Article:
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Title:
DISSOLVABLE WHIPSTOCK FOR MULTILATERAL WELLBORE
Document Type and Number:
WIPO Patent Application WO/2018/101960
Kind Code:
A1
Abstract:
It may be required at a well site to create a lateral wellbore from a primary wellbore. A dissolvable whipstock assembly may be positioned within a primary wellbore to deflect a mill or drill bit to create a secondary wellbore. The dissolvable whipstock assembly may include a wear plate coupled to a whipstock. The wear plate comprises an incline or ramp to deflect a mill or drill to a casing exit or pre-milled window to create the secondary wellbore. The wear plate comprises a material that is strong enough to withstand the force applied by the drilling and is degradable or dissolvable. Any one or more components of the whipstock may be dissolvable such that at least a portion of the whipstock dissolves to form a pathway through any remaining portion of the dissolvable whipstock and the primary wellbore.

Inventors:
FRIPP MICHAEL (US)
GLASER MARK (US)
Application Number:
PCT/US2016/064676
Publication Date:
June 07, 2018
Filing Date:
December 02, 2016
Export Citation:
Click for automatic bibliography generation   Help
Assignee:
HALLIBURTON ENERGY SERVICES INC (US)
International Classes:
E21B7/06; E21B29/06
Foreign References:
US6457525B12002-10-01
US20040108739A12004-06-10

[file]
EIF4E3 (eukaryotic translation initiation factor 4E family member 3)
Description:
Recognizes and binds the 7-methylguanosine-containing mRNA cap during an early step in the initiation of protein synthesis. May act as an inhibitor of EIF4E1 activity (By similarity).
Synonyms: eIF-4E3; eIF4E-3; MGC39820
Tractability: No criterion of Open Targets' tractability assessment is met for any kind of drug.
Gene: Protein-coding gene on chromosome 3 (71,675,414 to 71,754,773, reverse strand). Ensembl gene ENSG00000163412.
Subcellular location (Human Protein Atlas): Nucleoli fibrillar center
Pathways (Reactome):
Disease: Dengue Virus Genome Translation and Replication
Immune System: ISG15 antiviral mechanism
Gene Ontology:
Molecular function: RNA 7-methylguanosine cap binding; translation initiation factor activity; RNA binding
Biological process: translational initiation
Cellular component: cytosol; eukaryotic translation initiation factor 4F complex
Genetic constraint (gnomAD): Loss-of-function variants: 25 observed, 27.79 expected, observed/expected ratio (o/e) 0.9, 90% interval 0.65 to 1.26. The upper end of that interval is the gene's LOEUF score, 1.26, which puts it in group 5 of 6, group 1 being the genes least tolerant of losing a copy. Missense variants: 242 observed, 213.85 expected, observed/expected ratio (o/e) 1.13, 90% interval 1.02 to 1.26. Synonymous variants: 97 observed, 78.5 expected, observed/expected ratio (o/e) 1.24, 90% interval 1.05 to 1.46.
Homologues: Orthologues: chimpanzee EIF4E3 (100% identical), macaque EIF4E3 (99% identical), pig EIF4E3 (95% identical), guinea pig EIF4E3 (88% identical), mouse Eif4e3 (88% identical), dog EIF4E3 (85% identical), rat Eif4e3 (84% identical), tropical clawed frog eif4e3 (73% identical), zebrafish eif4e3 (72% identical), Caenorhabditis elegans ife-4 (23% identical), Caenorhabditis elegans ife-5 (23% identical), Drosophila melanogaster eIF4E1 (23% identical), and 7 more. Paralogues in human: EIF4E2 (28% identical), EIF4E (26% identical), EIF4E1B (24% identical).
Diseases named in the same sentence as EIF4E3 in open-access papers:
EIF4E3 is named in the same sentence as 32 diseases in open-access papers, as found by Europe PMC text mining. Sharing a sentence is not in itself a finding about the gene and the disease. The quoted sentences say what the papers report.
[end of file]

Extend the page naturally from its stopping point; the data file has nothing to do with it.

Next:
US20080105438A12008-05-08
US20160326818A12016-11-10
US20150093589A12015-04-02
Attorney, Agent or Firm:
PENNINGTON, Tammy, M. et al. (US)
Download PDF:
Claims:
WHAT IS CLAIMED IS:

1. A method, comprising:

conveying a dissolvable whipstock assembly into a primary wellbore; deflecting a mill with a wear plate of the dissolvable whipstock assembly;

creating a lateral wellbore by the deflected mill; and

eroding at least a portion of the wear plate.

2. The method of claim 1, further comprising:

dissolving a portion of the dissolvable whipstock assembly.

3. The method of claim 2, further comprising:

creating a pathway through the dissolved portion of the dissolvable whipstock assembly.

4. The method of claim 1, further comprising:

removing an undissolved portion of the dissolvable whipstock assembly from the primary wellbore.

5. The method of claim 1, further comprising:

pumping an erosion fluid into the primary wellbore; and

eroding the wear plate via the pumped erosion fluid.

6. The method of claim 1, further comprising:

positioning the dissolvable whipstock assembly in the primary wellbore based, at least in part, on one or more measurements from a downhole tool.

7. A dissolvable whipstock assembly, comprising:

a whipstock, wherein the whipstock comprises one or more dissolvable portions; and

a wear plate coupled to the whipstock, wherein the wear plate comprises a composite, and wherein the composite comprises an erosion resistant material that is resistant to a mill.

8. The dissolvable whipstock assembly of claim 7, further comprising: a dissolvable core positioned within the whipstock.

9. The dissolvable whipstock assembly of claim 7, further comprising:

a latch anchor coupled to the whipstock.

10. The dissolvable whipstock assembly of claim 9, further comprising:

a seal positioned within the latch anchor, wherein the seal is positioned such that fluid does not migrate across the latch anchor.

11. The dissolvable whipstock assembly of claim 7, wherein the wear plate comprises an incline.